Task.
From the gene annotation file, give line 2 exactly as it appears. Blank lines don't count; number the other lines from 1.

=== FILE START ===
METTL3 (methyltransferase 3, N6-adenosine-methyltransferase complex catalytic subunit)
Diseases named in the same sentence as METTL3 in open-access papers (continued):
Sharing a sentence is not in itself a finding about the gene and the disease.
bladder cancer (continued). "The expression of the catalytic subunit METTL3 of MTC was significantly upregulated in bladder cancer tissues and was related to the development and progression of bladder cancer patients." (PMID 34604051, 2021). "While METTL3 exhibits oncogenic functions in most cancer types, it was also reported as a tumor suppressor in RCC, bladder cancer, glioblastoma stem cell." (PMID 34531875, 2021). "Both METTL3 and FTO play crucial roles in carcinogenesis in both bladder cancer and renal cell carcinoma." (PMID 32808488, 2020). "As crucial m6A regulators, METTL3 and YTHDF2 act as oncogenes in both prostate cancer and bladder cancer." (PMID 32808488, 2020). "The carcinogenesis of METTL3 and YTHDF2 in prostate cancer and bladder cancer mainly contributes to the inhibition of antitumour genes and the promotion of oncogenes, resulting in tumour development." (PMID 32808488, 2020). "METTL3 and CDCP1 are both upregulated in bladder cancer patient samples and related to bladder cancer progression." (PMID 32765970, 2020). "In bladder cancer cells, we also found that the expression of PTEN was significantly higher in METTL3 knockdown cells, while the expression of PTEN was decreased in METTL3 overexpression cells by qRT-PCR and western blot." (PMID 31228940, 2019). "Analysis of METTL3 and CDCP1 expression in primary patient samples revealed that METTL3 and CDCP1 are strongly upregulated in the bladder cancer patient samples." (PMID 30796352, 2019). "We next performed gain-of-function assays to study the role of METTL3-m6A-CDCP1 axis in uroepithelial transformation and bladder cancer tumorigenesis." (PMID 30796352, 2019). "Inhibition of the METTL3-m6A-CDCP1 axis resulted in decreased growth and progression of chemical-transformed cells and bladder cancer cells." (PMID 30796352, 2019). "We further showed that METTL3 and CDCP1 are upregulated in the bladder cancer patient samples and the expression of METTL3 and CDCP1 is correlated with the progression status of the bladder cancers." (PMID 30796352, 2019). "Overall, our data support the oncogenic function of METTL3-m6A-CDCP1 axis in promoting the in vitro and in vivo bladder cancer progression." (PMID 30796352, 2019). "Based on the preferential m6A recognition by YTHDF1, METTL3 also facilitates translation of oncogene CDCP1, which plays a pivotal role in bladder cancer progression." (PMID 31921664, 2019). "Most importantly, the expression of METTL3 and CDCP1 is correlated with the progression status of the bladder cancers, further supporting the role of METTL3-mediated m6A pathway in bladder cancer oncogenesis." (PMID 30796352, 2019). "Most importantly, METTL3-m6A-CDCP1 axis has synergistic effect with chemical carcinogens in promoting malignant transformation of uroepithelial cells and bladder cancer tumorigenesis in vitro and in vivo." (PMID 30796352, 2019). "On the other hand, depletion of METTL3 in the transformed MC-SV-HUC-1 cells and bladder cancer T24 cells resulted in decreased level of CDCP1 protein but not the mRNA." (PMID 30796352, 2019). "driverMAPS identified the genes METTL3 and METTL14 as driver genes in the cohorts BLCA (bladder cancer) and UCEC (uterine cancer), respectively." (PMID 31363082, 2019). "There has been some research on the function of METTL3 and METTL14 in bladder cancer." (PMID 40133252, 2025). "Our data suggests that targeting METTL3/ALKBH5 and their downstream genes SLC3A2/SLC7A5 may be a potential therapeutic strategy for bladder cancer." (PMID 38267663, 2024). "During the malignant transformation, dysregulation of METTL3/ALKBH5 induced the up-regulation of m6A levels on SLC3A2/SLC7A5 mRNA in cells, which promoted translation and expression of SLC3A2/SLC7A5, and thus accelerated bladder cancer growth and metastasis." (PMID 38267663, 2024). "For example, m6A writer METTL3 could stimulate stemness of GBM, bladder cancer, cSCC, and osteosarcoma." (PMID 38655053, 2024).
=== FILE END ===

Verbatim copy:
Diseases named in the same sentence as METTL3 in open-access papers (continued):